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For what it's worth, the gay mafioso is a common enough archetype to have its own TvTropes article: "Gayngster".

This may well get ninja'd, so I'm not going to say anything else. ;)


Another Sci-Fi where being LGBT is a treated as a non-issue is Babylon 5.


Lenoxuss: you need to put a warning label near any link to TVTropes. TVTropes Will Ruin Your Life.


themann1086: That warning link needed a warning label.



Actually I can think of a few episodes of Star Trek, specifically Deep Space Nine, that indicated gayness was a non-issue in the Star Trek universe. The examples weren't as striking as these and they were pretty infrequent, but then again these DS9 episodes aired close to 20 years ago (Aside: Shit, I'm getting old).

And no, it was just The Big Lesbian Kiss Episode either. Although even that one made it clear that, at least story-wise, no one had a problem with two women getting together. It was a taboo about rekindling past relationships that created the story's tension.

Cameron state in your post above "It's more than a little comparable to what being gay is like now. Here on Earth, I mean. Being gay is still a little bit shocking (for some people), still a conversation piece (more so in some parts of the country and the world than others). But, at least with the more politically moderate people and places, it's entirely legal, more or less accepted, only mildly surprising, and not something that will get you drummed out of town or fired from your job for corrupting the morals of the children." WHAT PLANET ARE YOU LIVING ON??? Because I would like to join you! Had a co-worker fired for being a lesbian. Lost a mural painting job myself, for being gay. Had a gay man murdered, because he was gay, a half mile from where my partner was working at the time and this is recent. Lost 3 out of 5 friends when I came out. Oh, friend, I wish the world was as you see it. I really, really do. Maybe such shows as this will keep change going and growing. Certainly the world is changing...but not nearly fast enough. I guess I live in one of those "other" parts of the country. *sigh*

But a gay character who's a macho thug? Entrenched in a criminal organization based on macho thuggery?

Well, there's Omar from The Wire, who is definitely a macho thug, though rather than belonging to a gang, he robs gangs at gunpoint. As far as I'm concerned that's even more macho and badass.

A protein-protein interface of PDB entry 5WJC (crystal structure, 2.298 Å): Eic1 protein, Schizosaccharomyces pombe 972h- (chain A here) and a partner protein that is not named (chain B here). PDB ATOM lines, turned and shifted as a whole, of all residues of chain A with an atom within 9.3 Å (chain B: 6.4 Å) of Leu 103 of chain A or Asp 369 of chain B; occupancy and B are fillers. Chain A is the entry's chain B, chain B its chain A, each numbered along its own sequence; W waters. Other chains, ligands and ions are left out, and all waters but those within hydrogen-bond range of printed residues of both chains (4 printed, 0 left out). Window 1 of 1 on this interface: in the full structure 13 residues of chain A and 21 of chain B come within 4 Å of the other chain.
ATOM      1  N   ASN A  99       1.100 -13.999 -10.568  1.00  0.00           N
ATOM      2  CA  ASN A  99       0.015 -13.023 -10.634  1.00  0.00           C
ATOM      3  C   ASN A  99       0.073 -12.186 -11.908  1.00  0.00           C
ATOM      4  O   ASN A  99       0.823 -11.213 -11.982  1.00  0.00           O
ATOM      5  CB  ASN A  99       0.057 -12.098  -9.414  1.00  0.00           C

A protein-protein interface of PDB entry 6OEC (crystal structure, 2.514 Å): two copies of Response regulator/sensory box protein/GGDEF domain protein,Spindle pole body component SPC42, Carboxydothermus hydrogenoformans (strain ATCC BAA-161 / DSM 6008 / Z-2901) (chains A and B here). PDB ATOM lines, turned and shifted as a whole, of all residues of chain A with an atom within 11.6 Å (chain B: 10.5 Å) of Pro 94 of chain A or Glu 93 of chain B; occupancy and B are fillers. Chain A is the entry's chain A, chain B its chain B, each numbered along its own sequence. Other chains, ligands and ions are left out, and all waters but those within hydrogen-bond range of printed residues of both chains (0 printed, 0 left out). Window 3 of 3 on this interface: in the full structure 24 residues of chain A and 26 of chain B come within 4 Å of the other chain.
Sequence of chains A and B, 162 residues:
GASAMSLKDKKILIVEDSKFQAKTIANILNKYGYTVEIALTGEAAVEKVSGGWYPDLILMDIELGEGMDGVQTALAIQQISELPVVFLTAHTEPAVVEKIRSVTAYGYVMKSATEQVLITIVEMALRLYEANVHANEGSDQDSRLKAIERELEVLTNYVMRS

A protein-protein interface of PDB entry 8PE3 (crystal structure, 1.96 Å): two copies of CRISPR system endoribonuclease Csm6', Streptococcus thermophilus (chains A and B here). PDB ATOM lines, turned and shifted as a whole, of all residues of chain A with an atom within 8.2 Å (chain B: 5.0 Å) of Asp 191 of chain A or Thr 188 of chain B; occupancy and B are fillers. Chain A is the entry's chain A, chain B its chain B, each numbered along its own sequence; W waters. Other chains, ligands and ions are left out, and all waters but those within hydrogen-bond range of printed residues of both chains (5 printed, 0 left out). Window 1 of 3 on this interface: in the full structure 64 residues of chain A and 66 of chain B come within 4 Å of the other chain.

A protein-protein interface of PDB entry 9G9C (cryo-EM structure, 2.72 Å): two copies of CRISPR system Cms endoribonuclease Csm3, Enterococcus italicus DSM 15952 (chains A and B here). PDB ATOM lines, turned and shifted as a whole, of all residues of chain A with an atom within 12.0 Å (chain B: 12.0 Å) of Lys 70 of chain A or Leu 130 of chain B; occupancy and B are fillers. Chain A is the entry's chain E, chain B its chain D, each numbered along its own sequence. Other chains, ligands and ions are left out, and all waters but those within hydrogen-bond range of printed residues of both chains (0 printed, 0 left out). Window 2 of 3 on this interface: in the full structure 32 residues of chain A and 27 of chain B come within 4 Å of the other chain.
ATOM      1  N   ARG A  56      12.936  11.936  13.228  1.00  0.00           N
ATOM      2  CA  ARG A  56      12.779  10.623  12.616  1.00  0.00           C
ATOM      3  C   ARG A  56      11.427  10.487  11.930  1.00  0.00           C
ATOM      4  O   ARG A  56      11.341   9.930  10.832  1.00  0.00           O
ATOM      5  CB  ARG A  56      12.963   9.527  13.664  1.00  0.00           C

"Oh, indeed."


Cameron: She lives on planet San Francisco Bay Area. Although it's the same in the major North American cities. NY, LA, Toronto, Montreal, Miami, Boston. I can't speak for Chicago, as I've never been there, but I fear that Illinois enacted SB3266 for a reason.


Gods I cant believe they canceled this, seems like the world has it in for great sci fi. sci fi seems to be pretty ahead of the curve in mature takes on sexuality (well except Torchwood, but then their take on everything is basically fuck convention, lets be awesome.)

For what it's worth, the gay mafioso is a common enough archetype to have its own TvTropes article: "Gayngster".

Heh, "Gayngster" brings amusing imagery to mind.

"They 'bsessed with corn-holin'*, they hatin'
They try to say our love is dirty
Try to say our love is dirty
Try to say our love is dirty
Try to say our love is dirty"

(*you know, because gay sex is just so GROSS that wingnuts often can't seem to talk or think about literally anything else.)

Ani Sharmin

I remember reading this article when you first posted it, and I greatly enjoyed reading it again. Portrayals of homosexual characters and character with different sexualities in science fiction are fascinating to me, and it makes me happy to see all different kinds of people portrayed as just another character, instead of their sexuality being the MAJOR plot.

Thanks for the review. I'm afraid I didn't catch Caprica while it was on, but I'll try to find it.


Ani, I wouldn't really bother. In terms of story and writing, it was lacklustre (though it looked pretty/gritty). In terms of sexuality exploration it really didn't go anywhere after the first two episodes.

The polygamy/polyamory thing was really just a convenient plot device, with little in terms of interpersonal relationships developed, and the gay thing wasn't a relationship in any way I'd categorise it: you saw the husband only twice, and he spoke on only one of those occasions, though he was mentioned one other time, when they were having "problems".

Yes, I agree that sexuality shouldn't be a major plot point. However it seemed like they were trying to make their relationship so incidental that the writing would have been served better by there being no "husband" in the first place. Paying lip service is almost as bad as pretending something doesn't exist at all. Hell, they could have saved that 30 seconds of screen time and 30 minutes of paid actor time for something else.

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